A History of the County of Cambridge and the Isle of Ely: Volume 9, Chesterton, Northstowe, and Papworth Hundreds. Originally published by Victoria County History, London, 1989.
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Milton had from the 13th century to the 19th both an incumbent rector and a vicar. There was a church by the mid 12th century, (fn. 1) of which the advowson belonged from the early 13th century to the Beaches and their successors as lords. (fn. 2) The Stranges regularly presented to the rectory from the 1340s, (fn. 3) the Crown occasionally during minorities, as in 1402. (fn. 4) For what was probably already a sinecure the Stranges often chose family dependents, such as John Scot, rector 1349-72, (fn. 5) or kinsmen, such as Ebles le Strange, 1396-9, (fn. 6) sometimes university-trained canon or civil lawyers. One in the 1430s was master of Pembroke College, Cambridge, and later became a bishop. (fn. 7) Such incumbents were presumably absentees. Ebles was licensed in 1399 not to reside for three years. (fn. 8) The advowson was not conveyed with the manor in 1446 or 1545. (fn. 9) George Stanley therefore presented to the rectory in 1484, (fn. 10) as did Edward, earl of Derby, until the 1590s. (fn. 11) In 1597 his son Earl William granted the advowson of the rectory for 1,000 years to trustees for Dr. Roger Goad, provost of King's College, Cambridge, (fn. 12) who was immediately presented to the rectory. (fn. 13)
Dr. Goad (d. 1610) provided in his will that his eldest son Matthias should present his next son Thomas, followed by the doctor's younger sons, and failing them a fellow of King's, to which the advowson was ultimately to pass. (fn. 14) Matthias and the absentee rector Thomas, who had bought the next turn, both died in 1638, whereupon the right to present was disputed among their kindred, executors, and legatees. In 1639 it devolved by lapse to the archbishop of Canterbury, who chose Samuel Collins, provost of King's. (fn. 15) Collins allegedly kept the rectory even after his ejection from the provostship in 1645, but when he died in 1650 Milton rectory passed to his successor as provost, the Cambridge Platonist Dr. Benjamin Whichcote. (fn. 16) Meanwhile in 1642 the advowson had been formally conveyed to the college, (fn. 17) which acted as patron from 1661, presenting fellows or occasionally provosts, (fn. 18) who naturally lived away from the parish. (fn. 19) By the late 18th century the rectory was openly recognized as a sinecure. (fn. 20) Samuel Knight, however, having bought the manor, in 1776 obtained the rectory by exchange for another living, and remained rector until his death in 1790. (fn. 21) Thereafter King's College appointed ex-fellows as sinecure rectors (fn. 22) until the union of the rectory and vicarage in 1845, when it became, as it remained into the 1980s, patron of the combined living. (fn. 23)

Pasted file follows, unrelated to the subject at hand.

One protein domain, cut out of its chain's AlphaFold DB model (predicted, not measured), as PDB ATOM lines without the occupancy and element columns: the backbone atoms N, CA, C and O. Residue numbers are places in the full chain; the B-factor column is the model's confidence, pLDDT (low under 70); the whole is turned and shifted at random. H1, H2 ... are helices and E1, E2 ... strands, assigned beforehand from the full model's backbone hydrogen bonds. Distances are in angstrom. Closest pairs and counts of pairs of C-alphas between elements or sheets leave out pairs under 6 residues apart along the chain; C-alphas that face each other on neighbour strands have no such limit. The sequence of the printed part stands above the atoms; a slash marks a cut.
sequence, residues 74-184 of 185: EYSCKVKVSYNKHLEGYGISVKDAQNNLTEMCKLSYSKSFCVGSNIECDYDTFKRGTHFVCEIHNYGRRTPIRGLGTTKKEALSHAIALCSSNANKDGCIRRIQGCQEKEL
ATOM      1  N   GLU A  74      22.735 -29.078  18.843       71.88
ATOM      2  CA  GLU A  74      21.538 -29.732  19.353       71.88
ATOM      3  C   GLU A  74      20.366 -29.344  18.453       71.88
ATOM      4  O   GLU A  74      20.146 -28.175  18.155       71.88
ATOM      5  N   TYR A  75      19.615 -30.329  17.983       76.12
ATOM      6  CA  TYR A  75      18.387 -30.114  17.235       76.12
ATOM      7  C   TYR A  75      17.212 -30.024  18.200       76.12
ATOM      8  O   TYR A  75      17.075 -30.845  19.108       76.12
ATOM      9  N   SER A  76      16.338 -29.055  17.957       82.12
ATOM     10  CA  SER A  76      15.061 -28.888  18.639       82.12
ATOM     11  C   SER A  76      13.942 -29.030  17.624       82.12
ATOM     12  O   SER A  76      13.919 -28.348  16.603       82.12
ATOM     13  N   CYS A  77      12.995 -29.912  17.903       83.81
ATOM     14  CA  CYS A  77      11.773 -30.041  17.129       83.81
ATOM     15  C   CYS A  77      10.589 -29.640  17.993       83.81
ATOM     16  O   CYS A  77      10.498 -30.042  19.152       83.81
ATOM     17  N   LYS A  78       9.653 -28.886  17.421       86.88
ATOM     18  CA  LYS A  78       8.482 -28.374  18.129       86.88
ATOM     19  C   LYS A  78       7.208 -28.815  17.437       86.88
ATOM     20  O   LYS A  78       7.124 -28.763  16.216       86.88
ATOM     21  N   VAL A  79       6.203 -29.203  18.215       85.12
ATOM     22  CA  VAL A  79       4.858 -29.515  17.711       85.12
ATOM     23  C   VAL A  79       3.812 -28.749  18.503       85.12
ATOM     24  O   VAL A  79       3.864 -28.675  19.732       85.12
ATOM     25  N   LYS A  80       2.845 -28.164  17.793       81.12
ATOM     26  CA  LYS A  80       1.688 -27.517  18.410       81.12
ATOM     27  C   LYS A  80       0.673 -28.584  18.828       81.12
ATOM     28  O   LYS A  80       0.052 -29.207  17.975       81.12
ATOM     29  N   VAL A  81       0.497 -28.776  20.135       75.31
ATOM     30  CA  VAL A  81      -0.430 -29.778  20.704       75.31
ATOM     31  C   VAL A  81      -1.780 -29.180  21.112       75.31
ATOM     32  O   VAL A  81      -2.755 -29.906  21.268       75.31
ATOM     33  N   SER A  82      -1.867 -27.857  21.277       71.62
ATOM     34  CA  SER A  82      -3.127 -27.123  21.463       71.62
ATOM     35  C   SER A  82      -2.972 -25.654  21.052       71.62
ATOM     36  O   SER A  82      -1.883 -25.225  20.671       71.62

Milton already had a vicar, besides its rector, in the 1270s. (fn. 24) In 1298 the king claimed to present a vicar during the vacancy of the see of Ely. (fn. 25) From c. 1350 vicars were regularly instituted as to a distinct benefice on presentation by the rectors. (fn. 26) Such presentations continued until the 1550s, (fn. 27) but were then interrupted, recurring only infrequently until c. 1800. Meanwhile the vicar's duties were variously performed by curates, sequestrators, and sometimes by the rectors themselves. Between 1560 and 1660 only Thomas Goad formally presented vicars, doing so thrice between 1617 and 1631. (fn. 28) After two probable appointments by Dr. Whichcote in the 1660s, (fn. 29) no more vicars were legally presented until the bishop collated by lapse in 1789. (fn. 30) From the 1810s three vicars were appointed. When the last resigned in 1845, (fn. 31) the vicarage was on the rector's request united that year with the rectory, (fn. 32) to which King's College continued to present (fn. 33) until presentation was suspended in 1979. (fn. 34)
Before 1100 Picot gave two thirds of his knights' demesne tithes to Barnwell priory, (fn. 35) a gift represented by the 1250s by a pension of 6 marks (fn. 36) which the priory received out of the rectory until the 1530s. (fn. 37) Milton church as a whole was taxed at 11 marks in the early and mid 13th century (fn. 38) and 23 or 26 marks in the 1270s and 1290s. (fn. 39) In 1379 the rectory was worth less than £20, and the vicarage under £10 a year. (fn. 40) In 1535 the former was valued at £47s., the latter at £4 16s. (fn. 41) In 1567, however, the rectory could be leased for £20 a year. (fn. 42) In 1638 the rectory was worth £100, the vicarage, including a 2-mark pension from it, only £20. (fn. 43) Later the rectorial income increased from £70 in 1644 to £120 by 1728 and £390 c. 1830. That of the vicarage, however, was only £18 in 1644 and £71 in 1728, contributing to its frequent vacancy or sequestration. (fn. 44) In 1776 it was allotted £200 by Queen Anne's Bounty, (fn. 45) a grant renounced by the rector after 1845. (fn. 46)